No matter the occasion, it’s always an appropriate time to BUY BLACK. Tech company Shea’d (pronounced “shade”) has made passing coins to our community incredibly easy, all while elevating Black creativity, inclusion, and economic empowerment.
Shea’d first took off as a directory to bridge the gap of connectivity in the local Black community in the Bay Area. Less than after a year of launching, the company had 3,000+ iOS downloads with a 4.8 rating, a growing audience of over 2K+ on social media and 200+ engaged newsletter subscribers. After winning the Pharrell Williams Black Ambition Prize, Shea’d has developed into a free browser extension that helps consumers find Black-owned products that meets their wants and needs.
The team behind Shea’d is an all-minority, powerhouse of five- including alumni from Spelman, Stanford University, Morehouse and Georgia Tech.
Co-founder Mya Havard shared insight to the company’s beginnings, and their mission to change how we access Black brands:
Why did you feel there was a need for Shea’d?
We started Shea’d because we moved from Atlanta to the Bay Area. The culture shock made us curious about where the Black communities and neighborhoods were in the Bay Area. To help us and others find the Black communities, we created an iOS app that highlighted Black Bay Area businesses and also shared stories about their owners.
As we got more traction, we wanted to expand and realize the best way to do that was the focus on online businesses and making shopping Black even easier with a browser extension.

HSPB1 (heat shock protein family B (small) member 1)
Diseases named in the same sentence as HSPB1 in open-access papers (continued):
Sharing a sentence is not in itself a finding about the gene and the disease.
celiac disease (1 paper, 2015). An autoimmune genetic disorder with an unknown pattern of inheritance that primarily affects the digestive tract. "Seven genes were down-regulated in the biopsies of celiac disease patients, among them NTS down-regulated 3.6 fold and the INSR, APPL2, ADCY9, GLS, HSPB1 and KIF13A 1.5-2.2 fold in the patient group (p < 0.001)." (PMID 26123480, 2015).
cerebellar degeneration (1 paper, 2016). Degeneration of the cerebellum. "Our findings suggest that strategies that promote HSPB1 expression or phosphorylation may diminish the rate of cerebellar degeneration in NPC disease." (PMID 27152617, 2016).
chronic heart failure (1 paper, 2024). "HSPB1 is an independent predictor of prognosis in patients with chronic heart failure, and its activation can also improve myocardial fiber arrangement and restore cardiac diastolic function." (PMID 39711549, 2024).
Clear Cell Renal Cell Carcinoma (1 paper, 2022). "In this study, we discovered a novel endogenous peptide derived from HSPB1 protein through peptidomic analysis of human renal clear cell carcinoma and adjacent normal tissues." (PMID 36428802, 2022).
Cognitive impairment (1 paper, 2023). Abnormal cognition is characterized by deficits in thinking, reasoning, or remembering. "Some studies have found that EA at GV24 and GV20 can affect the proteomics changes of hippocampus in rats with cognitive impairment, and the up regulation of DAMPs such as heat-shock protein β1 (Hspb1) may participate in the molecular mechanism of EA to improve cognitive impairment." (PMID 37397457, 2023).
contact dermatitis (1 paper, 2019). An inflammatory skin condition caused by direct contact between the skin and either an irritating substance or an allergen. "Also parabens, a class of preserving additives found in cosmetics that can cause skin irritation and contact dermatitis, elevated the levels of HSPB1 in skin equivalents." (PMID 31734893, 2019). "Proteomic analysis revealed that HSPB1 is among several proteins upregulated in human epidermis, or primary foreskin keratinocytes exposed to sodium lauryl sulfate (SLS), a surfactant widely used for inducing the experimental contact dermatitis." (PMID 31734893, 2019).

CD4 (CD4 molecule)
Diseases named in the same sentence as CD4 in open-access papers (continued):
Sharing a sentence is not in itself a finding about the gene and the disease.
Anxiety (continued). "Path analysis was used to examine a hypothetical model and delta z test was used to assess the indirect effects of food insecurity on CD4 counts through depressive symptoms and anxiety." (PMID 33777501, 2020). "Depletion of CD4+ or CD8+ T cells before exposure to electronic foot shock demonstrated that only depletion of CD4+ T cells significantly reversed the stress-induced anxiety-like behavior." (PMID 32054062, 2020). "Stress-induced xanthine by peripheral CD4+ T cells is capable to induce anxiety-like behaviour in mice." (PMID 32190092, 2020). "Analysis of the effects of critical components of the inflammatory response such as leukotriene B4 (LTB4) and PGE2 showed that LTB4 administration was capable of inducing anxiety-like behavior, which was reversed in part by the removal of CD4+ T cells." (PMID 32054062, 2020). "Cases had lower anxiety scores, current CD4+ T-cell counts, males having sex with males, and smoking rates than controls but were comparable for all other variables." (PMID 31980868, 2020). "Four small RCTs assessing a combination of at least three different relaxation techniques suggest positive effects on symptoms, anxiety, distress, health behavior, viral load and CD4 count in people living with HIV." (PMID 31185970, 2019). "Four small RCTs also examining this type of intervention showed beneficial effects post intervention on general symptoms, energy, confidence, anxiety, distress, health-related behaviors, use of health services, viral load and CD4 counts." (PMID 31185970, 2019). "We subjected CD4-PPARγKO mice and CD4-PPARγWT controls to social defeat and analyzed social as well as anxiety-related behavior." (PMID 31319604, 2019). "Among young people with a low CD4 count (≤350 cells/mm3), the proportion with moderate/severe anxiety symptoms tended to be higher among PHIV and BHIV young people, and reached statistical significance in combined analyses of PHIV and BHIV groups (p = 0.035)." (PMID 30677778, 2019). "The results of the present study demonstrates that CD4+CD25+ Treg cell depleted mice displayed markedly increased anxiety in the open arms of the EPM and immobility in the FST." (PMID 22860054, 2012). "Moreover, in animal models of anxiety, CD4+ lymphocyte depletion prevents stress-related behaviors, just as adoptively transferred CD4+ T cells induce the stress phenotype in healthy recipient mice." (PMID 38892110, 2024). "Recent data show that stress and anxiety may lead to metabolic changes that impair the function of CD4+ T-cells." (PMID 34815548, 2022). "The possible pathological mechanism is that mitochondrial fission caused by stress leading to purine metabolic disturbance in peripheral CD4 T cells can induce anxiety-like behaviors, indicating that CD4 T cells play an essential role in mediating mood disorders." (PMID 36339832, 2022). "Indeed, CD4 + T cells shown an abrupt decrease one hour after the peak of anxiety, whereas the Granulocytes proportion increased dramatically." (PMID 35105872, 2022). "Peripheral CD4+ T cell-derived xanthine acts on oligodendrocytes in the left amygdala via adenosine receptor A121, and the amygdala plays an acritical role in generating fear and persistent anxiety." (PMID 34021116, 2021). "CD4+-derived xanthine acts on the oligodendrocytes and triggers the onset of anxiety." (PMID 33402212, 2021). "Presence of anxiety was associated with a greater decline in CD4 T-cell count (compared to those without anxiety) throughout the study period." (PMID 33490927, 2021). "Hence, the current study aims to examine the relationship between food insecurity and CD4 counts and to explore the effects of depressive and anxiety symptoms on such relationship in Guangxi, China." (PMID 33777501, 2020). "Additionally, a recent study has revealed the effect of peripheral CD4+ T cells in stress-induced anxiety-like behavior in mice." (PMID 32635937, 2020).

What is your personal philosophy or motto that keeps you motivated and why?
What is the biggest life lesson you’ve learned along the way?
The biggest life lesson that I have learned through this journey is to make sure I am always solving real problems for real people. When you are focused on helping others, it is very rewarding for you and the other person and it is always a learning lesson.
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What’s a challenge you’ve overcome as a business owner in the past year?
When we focused on the Bay Area, we had a built in target audience of people who were very similar to us. When we expanded to online businesses, we realized that our audience was much broader which made us try to satisfy the needs of everybody.
One challenge we overcame was staying focus and narrowing our target audience to people who work in or are interested in fashion so that we are able to solve one problem very well before expanding.
What advice would you give someone looking to follow in your footsteps?
Shea’d is gearing up for a new update that will include thousands of Black-owned products, using AI to give users the best recommendations. So, if you’re looking to shop Black-owned this upcoming #FreedomDay and beyond, tap in!
A struggling 20-something year old with a passion for lifestyle, pop culture, and all things black girl magic.